Lonely vigil on Brighton St. as gas leak enters its second week

In the wake of last month’s damaging ice storm in central Mass, the Globe and other papers have been filled with news articles and op-eds critical of the performance of private utilities, like Unitil, that took weeks — literally — to get the power restored to residents in Fitchburg and other towns.

Pipes venting a natural gas leak by the train tracks on Brighton St.

Pipes venting a natural gas leak by the train tracks on Brighton St.

Belmont was spared the brunt of that storm, but a smaller drama is playing out quietly on Brighton Street that should raise some concerns about the ability of for-profit utilities to respond to large scale emergencies. Folks walking or driving the length of Brighton or, God forbid, stuck in bumper to bumper traffic there during rush hour know what I’m talking about — the voluminous natural gas leak that’s been going on right adjacent to the railroad tracks for over a week now.

The leak, which is in underground piping, is being vented at street level, and a National Grid truck sits watch a couple hundred feet away. I’ve stopped a couple times on my morning run to ask questions, and here’s what I’ve learned:

  • The truck is there at the request of the Belmont Fire Dept. which is concerned about safety, and also that they’d be deluged with calls reporting a gas leak unless people understood that the gas company was already aware of the problem.
  • National Grid is — get this — waiting for a vital replacement part to be manufactured to fix the leak. There’s no estimate on how long that will take. In the meantime, they have someone stationed on Brighton St. to “watch the leak” insofar as you can watch a colorless, highly flammable vapor.
  • The truck is there 24/7 and a tech takes measurements every hour or so. I asked “measure what? you already know its leaking.” But I guess they’re measuring to make sure the leak isn’t spreading underground to new areas.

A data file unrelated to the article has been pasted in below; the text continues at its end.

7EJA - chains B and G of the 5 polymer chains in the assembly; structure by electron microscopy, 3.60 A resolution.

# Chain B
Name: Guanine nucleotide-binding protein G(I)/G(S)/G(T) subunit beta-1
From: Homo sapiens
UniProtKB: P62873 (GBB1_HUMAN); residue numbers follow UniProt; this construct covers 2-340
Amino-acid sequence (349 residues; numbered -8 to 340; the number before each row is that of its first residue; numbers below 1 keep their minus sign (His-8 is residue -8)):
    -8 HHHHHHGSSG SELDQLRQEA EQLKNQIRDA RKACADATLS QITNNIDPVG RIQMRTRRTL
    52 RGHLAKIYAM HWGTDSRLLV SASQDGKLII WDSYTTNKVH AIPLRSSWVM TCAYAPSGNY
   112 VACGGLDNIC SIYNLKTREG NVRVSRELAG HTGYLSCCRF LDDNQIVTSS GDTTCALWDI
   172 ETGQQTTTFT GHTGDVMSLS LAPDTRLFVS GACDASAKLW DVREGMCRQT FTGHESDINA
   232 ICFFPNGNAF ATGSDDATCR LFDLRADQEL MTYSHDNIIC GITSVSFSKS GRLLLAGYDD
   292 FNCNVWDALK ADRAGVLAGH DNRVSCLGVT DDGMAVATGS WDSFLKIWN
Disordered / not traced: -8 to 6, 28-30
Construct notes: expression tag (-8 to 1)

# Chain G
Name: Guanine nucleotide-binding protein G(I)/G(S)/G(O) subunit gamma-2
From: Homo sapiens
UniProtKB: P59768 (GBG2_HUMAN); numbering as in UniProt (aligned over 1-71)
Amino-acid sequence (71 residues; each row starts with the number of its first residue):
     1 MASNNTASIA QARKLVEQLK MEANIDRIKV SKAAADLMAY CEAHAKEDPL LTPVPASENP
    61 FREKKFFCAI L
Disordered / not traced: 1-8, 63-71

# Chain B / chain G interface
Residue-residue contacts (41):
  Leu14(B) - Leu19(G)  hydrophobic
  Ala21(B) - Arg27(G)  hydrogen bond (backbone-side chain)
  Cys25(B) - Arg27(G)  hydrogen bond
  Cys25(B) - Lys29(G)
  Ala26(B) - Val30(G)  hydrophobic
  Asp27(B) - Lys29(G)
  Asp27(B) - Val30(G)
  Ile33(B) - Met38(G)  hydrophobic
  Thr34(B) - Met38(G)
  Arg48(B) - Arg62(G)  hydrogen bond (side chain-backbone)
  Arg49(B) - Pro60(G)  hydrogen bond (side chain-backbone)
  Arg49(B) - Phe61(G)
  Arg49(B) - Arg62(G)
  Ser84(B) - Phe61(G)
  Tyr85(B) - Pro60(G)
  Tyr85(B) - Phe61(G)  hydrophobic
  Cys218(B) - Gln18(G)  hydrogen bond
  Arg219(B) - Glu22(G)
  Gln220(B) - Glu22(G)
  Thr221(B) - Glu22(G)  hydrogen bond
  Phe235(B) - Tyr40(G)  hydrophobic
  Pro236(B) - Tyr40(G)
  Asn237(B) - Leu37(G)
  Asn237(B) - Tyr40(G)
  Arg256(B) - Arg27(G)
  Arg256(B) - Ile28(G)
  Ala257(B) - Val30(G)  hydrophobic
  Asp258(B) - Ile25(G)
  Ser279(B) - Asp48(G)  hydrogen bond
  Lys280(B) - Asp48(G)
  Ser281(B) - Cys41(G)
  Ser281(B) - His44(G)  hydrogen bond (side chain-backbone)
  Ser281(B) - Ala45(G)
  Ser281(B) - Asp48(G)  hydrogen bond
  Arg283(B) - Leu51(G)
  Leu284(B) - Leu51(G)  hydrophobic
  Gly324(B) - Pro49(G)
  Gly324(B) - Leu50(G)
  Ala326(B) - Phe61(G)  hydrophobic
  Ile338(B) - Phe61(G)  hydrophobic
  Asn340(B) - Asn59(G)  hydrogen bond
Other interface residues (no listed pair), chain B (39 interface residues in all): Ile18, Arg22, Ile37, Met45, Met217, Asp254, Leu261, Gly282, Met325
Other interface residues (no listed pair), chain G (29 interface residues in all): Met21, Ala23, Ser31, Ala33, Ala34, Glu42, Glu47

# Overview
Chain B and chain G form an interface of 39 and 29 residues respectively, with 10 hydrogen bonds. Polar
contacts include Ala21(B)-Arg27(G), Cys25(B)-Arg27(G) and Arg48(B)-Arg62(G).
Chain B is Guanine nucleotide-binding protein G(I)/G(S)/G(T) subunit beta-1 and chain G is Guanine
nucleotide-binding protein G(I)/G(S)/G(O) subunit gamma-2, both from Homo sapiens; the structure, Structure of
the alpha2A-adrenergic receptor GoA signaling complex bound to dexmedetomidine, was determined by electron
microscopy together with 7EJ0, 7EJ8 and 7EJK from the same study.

• There’s “no danger” of an explosion from the leaking natural gas.
  • The techs aren’t allowed to speak on behalf of the company, but are there to answer any questions the public may have.
BFD asked Nat. Grid to station a truck by the leak to keep watch.

BFD asked Nat. Grid to station a truck by the leak to keep watch.

At this point, the truck has become something of a fixture on Brighton St., as snowfalls and plowing have piled up snow around it. Even if we take National Grid on its promise that the natural gas pouring from the venting pipes poses “no danger” to the public, the bigger question here, as with the ice storm is “what if?” How will a company that has to wait two weeks to get a part made to fix a single broken gas main during normal business respond when a real disaster strikes? After all, earthquakes are rare in Massachusetts, but they’re hardly unheard of. In fact, the area has a well documented history of seismic activity with at least one recorded “violent” earthquake in the 18th century, and other smaller quakes producing damage around every couple decades. I, for one, find it hard to believe that National Grid wouldn’t have not just one, but a shelf full of replacement parts for every component of their gas network. Sitting on an active natural gas leak for weeks waiting for a part to be made is just bone headed.

In the meantime, give the Nat Grid folks a wave as you’re passing by. And please…no smoking.